Wider Chaos Feared as Syrian Rebels and Kurds Clash
In plain view of the patrons at an outdoor cafe here in this border town, the convoy of gun trucks waving the flag of the Syrian rebels whizzed through the Syrian village of Ras al-Ain. They had not come to fight their primary enemy, the soldiers of Bashar al-Assad’s government. They had rushed in to battle the ethnic Kurds.
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The confrontation spoke not only to the violence that has enveloped Syria, but also to what awaits if the government falls. The fear — already materializing in these hills — is that Syria’s ethnic groups will take up arms against one another in a bloody, post-Assad contest for power.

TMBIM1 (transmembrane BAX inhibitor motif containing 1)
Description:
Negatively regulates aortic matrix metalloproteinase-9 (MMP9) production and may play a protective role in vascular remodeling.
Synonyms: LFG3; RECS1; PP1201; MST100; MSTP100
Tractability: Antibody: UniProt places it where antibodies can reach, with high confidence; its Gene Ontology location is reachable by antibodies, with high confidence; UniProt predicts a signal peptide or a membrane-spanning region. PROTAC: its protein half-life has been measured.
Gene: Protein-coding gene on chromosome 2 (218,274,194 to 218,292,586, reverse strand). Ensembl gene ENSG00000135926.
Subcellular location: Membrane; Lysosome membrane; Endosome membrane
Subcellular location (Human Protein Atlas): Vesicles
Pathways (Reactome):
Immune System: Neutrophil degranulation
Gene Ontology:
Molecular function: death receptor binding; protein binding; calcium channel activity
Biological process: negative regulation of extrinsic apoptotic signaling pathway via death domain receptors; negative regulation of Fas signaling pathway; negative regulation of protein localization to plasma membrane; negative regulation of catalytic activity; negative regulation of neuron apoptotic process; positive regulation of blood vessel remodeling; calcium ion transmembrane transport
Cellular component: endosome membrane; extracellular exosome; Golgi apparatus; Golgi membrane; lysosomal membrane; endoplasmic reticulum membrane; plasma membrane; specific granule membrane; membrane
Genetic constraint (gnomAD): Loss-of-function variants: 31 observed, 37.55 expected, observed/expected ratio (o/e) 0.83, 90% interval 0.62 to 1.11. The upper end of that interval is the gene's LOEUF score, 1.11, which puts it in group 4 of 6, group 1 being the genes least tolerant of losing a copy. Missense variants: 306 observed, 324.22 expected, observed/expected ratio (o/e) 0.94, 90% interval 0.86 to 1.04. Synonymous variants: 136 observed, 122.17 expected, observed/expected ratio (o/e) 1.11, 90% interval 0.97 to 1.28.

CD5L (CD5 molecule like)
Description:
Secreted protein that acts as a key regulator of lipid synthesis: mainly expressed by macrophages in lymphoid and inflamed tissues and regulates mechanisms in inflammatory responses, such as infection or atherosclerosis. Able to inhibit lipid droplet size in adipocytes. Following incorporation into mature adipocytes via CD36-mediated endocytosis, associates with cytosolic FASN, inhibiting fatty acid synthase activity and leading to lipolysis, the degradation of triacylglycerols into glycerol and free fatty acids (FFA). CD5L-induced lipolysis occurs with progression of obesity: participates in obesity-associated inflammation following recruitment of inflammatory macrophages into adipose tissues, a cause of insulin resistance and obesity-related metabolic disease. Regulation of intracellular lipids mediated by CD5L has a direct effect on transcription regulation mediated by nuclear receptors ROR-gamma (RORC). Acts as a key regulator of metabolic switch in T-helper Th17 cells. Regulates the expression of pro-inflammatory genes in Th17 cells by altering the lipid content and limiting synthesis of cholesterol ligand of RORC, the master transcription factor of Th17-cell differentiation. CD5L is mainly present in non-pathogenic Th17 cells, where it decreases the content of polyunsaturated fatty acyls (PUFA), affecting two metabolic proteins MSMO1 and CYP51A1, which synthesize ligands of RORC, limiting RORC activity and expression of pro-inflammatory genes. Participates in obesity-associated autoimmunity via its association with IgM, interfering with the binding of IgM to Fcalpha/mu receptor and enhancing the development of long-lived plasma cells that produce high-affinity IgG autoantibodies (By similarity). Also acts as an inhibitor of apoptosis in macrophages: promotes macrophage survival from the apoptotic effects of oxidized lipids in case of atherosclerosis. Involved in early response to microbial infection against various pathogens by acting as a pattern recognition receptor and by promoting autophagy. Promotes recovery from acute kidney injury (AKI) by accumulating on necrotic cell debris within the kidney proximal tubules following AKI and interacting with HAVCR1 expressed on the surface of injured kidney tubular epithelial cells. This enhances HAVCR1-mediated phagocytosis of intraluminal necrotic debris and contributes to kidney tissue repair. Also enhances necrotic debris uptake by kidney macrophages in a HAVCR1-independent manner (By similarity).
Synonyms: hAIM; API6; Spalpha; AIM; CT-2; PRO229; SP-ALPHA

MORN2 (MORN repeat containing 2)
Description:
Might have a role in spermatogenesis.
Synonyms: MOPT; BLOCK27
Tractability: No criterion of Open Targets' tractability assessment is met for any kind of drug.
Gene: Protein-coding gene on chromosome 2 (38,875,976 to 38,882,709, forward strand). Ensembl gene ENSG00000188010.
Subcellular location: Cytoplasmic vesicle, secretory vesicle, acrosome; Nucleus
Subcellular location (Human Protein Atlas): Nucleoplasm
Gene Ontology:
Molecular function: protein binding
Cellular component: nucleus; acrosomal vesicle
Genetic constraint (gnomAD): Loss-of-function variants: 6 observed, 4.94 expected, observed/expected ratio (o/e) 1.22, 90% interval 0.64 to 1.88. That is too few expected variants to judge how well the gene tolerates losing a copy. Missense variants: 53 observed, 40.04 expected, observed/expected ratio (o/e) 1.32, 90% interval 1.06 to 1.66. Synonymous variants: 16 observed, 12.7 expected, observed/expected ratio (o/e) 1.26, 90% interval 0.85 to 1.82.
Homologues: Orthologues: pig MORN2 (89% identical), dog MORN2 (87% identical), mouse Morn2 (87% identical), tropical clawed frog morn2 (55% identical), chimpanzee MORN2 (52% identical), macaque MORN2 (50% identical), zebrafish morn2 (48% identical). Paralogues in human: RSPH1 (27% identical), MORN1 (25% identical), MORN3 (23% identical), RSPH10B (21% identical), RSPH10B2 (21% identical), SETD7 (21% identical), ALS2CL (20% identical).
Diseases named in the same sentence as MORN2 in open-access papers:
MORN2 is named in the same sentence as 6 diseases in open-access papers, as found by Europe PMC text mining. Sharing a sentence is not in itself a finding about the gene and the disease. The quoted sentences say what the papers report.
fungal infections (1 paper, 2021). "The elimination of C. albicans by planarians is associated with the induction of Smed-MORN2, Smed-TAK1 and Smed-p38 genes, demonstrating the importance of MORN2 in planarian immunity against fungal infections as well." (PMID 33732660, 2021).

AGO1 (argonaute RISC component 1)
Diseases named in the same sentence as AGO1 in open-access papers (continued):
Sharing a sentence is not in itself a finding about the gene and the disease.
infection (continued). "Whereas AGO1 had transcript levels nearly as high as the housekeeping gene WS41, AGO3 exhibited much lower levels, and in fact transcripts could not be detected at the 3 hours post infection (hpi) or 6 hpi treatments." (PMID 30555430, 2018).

The Kurdish militias in northern Syria had hoped to stay out of the civil war raging in Syria. They were focused on preparing to secure an autonomous enclave for themselves within Syria should the rebels succeed in toppling the government. But slowly, inexorably, they have been dragged into the fighting and now have one goal in mind, their autonomy, which also means the balkanization of the state.
“We want to have a Kurdish nation,” said Divly Fadal Ali, 18, who fled the fighting and was recently staying in a local community center here for Kurdish refugees. “We want our own schools, our own hospitals. We want the government to admit our existence. We want recognition of our Kurdish identity.”
These skirmishes between Kurds and Arabs take on a darker meaning for Syria as the rebels appear each day to gain momentum, and the government appears less and less able to restore control. The rebels have taken over military bases, laid siege to Damascus and forced the shutdown of the airport.